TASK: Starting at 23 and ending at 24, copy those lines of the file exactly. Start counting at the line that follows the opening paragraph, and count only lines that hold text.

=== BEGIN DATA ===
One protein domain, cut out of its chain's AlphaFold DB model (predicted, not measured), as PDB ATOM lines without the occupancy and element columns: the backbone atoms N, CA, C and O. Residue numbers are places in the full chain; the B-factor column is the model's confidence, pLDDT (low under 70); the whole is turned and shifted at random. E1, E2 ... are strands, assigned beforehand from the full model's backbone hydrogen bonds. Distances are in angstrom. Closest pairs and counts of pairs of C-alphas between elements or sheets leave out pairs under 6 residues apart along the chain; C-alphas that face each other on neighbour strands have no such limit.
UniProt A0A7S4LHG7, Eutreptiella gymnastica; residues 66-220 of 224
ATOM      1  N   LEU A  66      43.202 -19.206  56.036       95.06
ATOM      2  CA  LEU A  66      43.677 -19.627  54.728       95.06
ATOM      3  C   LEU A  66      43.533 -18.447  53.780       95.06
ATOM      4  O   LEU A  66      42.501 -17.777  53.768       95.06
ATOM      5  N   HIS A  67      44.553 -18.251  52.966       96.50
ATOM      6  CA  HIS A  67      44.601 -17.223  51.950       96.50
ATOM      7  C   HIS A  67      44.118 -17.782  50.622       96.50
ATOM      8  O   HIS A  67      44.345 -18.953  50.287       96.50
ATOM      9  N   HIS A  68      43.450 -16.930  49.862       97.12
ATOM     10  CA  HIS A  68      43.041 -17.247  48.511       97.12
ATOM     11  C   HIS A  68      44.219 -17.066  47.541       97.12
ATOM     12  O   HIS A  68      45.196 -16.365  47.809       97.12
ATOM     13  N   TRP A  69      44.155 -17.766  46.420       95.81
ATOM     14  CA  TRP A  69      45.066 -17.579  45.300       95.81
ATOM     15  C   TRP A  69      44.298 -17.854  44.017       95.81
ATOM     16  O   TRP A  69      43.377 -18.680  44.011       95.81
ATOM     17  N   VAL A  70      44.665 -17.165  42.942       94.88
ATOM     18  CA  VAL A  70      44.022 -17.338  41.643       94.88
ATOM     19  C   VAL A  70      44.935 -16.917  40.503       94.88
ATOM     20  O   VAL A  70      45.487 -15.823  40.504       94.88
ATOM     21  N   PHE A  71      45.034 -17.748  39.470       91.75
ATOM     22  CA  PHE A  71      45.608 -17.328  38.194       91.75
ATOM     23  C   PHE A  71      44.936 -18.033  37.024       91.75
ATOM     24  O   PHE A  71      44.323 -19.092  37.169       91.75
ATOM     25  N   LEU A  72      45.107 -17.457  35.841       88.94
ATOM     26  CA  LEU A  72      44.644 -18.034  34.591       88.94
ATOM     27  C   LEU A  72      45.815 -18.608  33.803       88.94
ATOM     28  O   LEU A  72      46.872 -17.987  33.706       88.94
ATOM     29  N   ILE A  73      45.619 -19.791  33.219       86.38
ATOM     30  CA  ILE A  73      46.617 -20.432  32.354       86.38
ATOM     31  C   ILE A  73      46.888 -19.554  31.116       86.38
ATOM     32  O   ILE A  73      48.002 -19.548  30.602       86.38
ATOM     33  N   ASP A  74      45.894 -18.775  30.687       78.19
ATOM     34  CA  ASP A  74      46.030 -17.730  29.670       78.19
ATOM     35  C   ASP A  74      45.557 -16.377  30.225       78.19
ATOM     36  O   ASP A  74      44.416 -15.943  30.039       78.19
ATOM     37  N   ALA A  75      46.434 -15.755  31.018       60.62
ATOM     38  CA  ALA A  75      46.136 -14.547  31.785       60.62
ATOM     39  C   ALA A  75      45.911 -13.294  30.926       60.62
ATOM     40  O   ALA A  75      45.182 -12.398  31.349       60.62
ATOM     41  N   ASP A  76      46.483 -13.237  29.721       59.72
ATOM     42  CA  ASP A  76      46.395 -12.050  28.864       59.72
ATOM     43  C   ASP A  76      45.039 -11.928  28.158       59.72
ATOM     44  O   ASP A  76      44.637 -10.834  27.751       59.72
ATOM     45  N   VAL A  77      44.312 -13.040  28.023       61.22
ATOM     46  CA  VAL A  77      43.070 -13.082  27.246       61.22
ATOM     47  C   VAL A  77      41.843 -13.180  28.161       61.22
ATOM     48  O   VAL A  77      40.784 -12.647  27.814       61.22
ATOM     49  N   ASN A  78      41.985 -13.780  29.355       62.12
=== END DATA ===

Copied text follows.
ATOM     22  CA  PHE A  71      45.608 -17.328  38.194       91.75
ATOM     23  C   PHE A  71      44.936 -18.033  37.024       91.75